We don't have all the answers yet, unfortunately! Ultimately, the decision comes down to quality of life for you, and I'm glad it sounds like you have a health care provider who is helping you consider your options.

Q: Am I using Kegel weights wrong?

You say you can hold one bead, but not two. The only thing you're doing wrong is expecting too much too soon! It takes time to increase muscle strength, and if you only recently bought the weights, you likely only need more time.

Start by using the weights for a few minutes while sitting; go to standing as you're able. You can also increase the time as you're able, and if you're using Luna Beads, you can increase the weight, too, by interchanging beads. Each step can take weeks, and not everyone can build enough strength to get to the maximum weight.

If you've had surgery or radiation, your vagina may be too short to hold both beads. If vaginal depth is causing problems for you, dilator therapy, which also requires patience, can help to restore capacity.

Take your time, grant yourself patience, and stick with it!

Q: Do Kegel exercises really help with incontinence?

The short answer is yes, Kegel exercises, which strengthen the pelvic floor, do help prevent and then counter incontinence. The exercises need to be done consistently, and they need to be done "correctly," which means flexing the right muscles. You can read how to do the exercises on your own on our website, but there are also tools available that can help.

I saw in my practice last week two women who said their incontinence was 80 percent better after six to eight weeks of daily use of the Intensity pelvic tone vibrator. The Intensity uses electrical pulses to contract the muscles of the pelvic floor; the vibration leads to orgasm, which also contracts those muscles.

Simpler options for targeting the right muscles with Kegel exercises are vaginal weights (like Luna Beads) or the Energie Barbell; Luna Beads are the most popular option at the MiddlesexMD shop). Any of these options inserted in the vagina as directed will help you assure you're flexing the pelvic floor as you intend. With Luna Beads, you can increase the weight for more resistance as you build muscle tone.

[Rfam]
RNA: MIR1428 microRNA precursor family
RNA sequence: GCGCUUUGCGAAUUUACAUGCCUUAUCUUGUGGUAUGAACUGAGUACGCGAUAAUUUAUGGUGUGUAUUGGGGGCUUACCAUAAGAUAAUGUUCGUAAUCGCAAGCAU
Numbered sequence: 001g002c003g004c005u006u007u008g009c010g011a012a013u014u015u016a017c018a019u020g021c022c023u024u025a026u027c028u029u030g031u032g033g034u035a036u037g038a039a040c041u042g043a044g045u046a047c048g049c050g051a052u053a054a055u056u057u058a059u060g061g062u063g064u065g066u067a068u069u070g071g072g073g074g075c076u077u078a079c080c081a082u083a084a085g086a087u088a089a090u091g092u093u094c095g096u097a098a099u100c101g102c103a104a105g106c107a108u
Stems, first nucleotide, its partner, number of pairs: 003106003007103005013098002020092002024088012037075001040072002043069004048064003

The key in any case, with or without tools, is to be faithful in doing the exercises! It's definitely worth it--for lots of reasons that keep you active and enjoying life.

Q: Is there an over-the-counter product for elasticity?

You ask whether there's an over-the-counter hormonal cream to restore vaginal elasticity. You're finding intercourse painful and experiencing dryness.

Vaginal moisturizers will help to retain some moisture, but none of them will reverse the process—which is, medically speaking, atrophy given the loss of estrogen. The combination of moisturizers and lubricants will keep things comfortable for a while, but most women eventually need more.

Localized estrogen or the new pharmaceutical Osphena are effective; either requires a consultation with your health care provider. I'm not aware of any hormone-based medication available over the counter and, in fact, encourage a consideration of your medical history and current factors before use.

Q: How does saliva stack up?

You ask whether there's a downside to using saliva as a lubricant. What makes it good for digestion makes it not so good as a lubricant: The enzymes that help break down food can be irritating to the delicate vulvar skin. As we lose estrogen, the vulvar tissue gets more fragile and delicate; what once was fine may become uncomfortable.

I also hear from many women that water-based lubricants don't last as long as they'd like them to; they prefer a silicone or water/silicone hybrid lubricant for staying power through more foreplay.

That said, if it works for you and your partner, you can keep using saliva for some or all lubrication. Just be aware of the potential for irritation, and wash with a warm cloth after sex to minimize exposure.

1 2 3 15 Next »